Basha junior defensive back Cole Martin is one of 15 Arizona high school football players who have taken the pledge to raise awareness for teen suicide in the state.
Martin, who is one of the top players in the country in the 2023 class, has already began starring in a series of videos aimed at providing messages of hope to teens struggling with depression, anxiety or thoughts of suicide. Often, these teens feel as if they are alone in their struggles and have nobody to talk to.
Martin and the 14 other players, in partnership with Teen Lifeline and the Grand Canyon State Gridiron Club, hope to show them that is not the case.
“They help teens that are in need with suicide support,” Martin said. “It’s a great thing that I’m excited to help with. It’s something that, when they asked, I was more than willing to step up for. To be able to have my voice and have Basha High School be there to help support teens in need, it’s something I was excited to be a part of.”
The initiative began in September, which is recognized as Teen Suicide Prevention Awareness Month. Martin joined Sandra Day O’Connor linebacker Brandon Craddock in a video posted earlier this month about teen suicide. Together, the two explained the benefits of Teen Lifeline and that there were people to talk to if they are struggling.
Along with Martin and Craddock, Desert Edge’s Adryan Lara, Salpointe Catholic’s Davian Miranda Carrasco and Treyson Bourguet, Central’s Dominik Bagchi and Ironwood’s Jayden Sullivan are part of the initiative.
Additionally, Lucas Rice and Spencer Hoos from Arcadia, Nick Martinez from St. Mary’s, Taj Hughes from Brophy, Ironwood Ridge’s Tyler Haynie and Zach Oakes and Pinnacle’s Zach Wrenn are also involved.
More public service announcements similar to Martin’s featuring those other players have run since then and will continue to through the end of September. They are primarily posted on social media, including Twitter and Instagram, where Teen Lifeline Clinical Director Nikki Kontz says they are the most effective.
“People have reached out on the hotline after seeing the videos on social media,” Kontz said. “Sometimes all it takes is the right person at the right time to be listening to that video on Insta(gram).”
Kontz has been involved with Teen Lifeline for 27 years. She began volunteering with the group when she was 16 years old as a sophomore at Xavier Prep in Phoenix. She became involved after she lost a close friend to suicide. She continued working with the group through college while she obtained her degree.
Since then, she has made a career out of helping teens.
“I immediately fell in love,” Kontz said. “As a teenager, it’s hard to know or feel like you’re making an impact and that your voice is also recognized as important. Teen Lifeline was that for me. I felt like with every phone call I could make a difference in someone’s life.”
Teen Lifeline provides an anonymous phone and text line for teens struggling with their mental health. Just in 2020 alone, the organizations received 23,341 calls and 11,497 text messages from teens struggling with mental health. Kontz said the pandemic, which forced teens to be isolated and take online classes, played a major role.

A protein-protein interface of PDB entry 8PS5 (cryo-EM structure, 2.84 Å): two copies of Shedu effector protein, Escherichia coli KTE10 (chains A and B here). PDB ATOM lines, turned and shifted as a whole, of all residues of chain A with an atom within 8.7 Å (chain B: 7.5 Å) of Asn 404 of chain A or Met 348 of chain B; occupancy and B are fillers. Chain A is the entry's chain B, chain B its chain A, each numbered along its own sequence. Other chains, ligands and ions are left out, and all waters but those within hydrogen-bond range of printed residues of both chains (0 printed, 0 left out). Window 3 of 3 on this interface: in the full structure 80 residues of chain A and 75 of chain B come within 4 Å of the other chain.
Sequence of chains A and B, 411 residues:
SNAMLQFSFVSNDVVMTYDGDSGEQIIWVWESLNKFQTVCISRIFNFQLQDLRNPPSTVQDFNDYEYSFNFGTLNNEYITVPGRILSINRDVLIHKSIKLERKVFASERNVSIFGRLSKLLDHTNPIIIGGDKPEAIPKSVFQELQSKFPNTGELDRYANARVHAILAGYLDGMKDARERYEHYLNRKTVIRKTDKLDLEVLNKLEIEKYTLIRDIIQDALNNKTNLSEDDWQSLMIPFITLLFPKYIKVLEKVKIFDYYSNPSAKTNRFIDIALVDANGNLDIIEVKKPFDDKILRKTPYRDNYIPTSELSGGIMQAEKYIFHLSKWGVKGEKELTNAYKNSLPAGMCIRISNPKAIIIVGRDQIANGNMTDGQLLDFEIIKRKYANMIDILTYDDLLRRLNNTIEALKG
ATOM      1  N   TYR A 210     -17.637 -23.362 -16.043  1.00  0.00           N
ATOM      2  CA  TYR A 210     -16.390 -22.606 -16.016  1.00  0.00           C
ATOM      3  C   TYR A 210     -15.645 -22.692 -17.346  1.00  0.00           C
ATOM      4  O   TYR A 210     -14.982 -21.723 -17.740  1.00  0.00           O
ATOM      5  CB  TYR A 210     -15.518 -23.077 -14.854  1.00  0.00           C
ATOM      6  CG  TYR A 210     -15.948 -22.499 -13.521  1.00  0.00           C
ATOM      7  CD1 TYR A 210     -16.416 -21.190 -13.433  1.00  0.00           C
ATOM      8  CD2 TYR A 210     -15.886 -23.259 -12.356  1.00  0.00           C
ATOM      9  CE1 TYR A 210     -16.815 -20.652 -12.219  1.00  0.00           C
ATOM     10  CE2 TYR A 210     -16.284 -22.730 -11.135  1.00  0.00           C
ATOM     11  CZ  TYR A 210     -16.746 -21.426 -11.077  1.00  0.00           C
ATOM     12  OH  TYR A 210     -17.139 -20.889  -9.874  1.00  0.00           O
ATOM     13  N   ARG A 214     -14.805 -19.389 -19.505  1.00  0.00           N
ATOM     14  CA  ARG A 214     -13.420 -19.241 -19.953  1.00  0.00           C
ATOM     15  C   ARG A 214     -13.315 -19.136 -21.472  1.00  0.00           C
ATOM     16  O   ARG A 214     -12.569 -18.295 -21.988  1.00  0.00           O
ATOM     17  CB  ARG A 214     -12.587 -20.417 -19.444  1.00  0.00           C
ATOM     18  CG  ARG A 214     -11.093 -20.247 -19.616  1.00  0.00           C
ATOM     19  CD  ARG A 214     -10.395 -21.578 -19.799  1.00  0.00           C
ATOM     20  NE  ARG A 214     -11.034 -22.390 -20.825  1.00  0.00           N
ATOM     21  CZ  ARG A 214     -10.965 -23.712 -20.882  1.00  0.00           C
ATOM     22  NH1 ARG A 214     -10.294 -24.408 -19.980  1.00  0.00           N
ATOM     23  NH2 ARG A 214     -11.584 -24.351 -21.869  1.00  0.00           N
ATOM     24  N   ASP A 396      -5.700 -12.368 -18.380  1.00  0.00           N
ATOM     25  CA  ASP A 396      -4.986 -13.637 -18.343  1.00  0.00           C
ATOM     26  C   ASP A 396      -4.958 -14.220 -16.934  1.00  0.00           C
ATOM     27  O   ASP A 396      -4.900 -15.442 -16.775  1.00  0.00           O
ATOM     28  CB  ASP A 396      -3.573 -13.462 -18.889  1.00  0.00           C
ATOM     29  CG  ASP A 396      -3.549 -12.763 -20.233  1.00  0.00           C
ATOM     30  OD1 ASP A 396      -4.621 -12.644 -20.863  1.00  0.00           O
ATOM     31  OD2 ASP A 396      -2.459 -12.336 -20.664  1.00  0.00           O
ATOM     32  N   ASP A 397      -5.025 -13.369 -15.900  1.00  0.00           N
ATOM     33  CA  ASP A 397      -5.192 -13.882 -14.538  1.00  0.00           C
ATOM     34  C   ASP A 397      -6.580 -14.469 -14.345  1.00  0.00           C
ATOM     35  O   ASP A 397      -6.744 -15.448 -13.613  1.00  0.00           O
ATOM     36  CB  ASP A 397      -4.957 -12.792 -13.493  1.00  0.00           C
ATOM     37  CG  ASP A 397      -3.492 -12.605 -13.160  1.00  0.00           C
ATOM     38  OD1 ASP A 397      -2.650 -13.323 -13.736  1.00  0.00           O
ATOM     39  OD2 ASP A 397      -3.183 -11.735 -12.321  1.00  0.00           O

Of those calls, Teen Lifeline says 23 percent were from teens 13 years old or younger. Thirty-seven percent were from those ages 13-15, and 31 percent from teens ages 16-18. Just nine percent were 19 years old or older.
“I’ve known a couple of people, my friends, who have struggled,” Martin said. “It’s people that I’ve been close to, people I’ve known. It means more to me than just helping anybody else out. It’s a change I want to help start. I’m just happy to hopefully be able to help.”
Before the pandemic began in 2019, 38 teens children ages 8-17 died by suicide. According to Teen Lifeline, that equaled one child every 9.6 days.
Just in the last year, the Arizona high school athletics community has felt the unfortunate effects of mental health struggles from some athletes.
Last spring, Perry sophomore Zyon Anderson died by suicide. He had struggled with his mental health leading up to his death, and repeatedly received help from his mother, Nailah Hendrickson, who told the Gilbert Sun News it was a difficult process.
“This has been emotionally, financially, and mentally devastating,” Hendrickson said last April. “This caught us by surprise and it’s not something we had planned for.”
In August, the Desert Vista community was caught off-guard by a death that hit close to home for many.
A senior at the school, died by suicide on Aug. 31, according to records from the Maricopa County Coroner’s Office.
Kontz hopes with the help of football players like Martin, teens will realize they are not alone.
“Sometimes it’s that one kid who sees a player and thinks, ‘Wow, this kid who has no problems and is living the dream through high school and they’re sending me this message. Maybe I can do one more day,’” Kontz said. “I think that’s so empowering and so powerful. That’s why we started this partnership. These players realize they have a role. Wearing that uniform, people see them in that uniform and look at them differently.
“These players want to use that and make people realize they aren’t alone.”
Teens who are struggling are encouraged to contact Teen Lifeline (602) 248-TEEN (8336) or (800) 248-TEEN. They can also text with a teen peer counselor at (602) 248-8336 between noon and 9 p.m. on weekdays and 3 p.m. until 9 p.m. on weekends.
The Teen Lifeline hotline is staffed by teen peer counselors from 3 p.m. until 9 p.m. daily with trained, professional counselors available at all other times.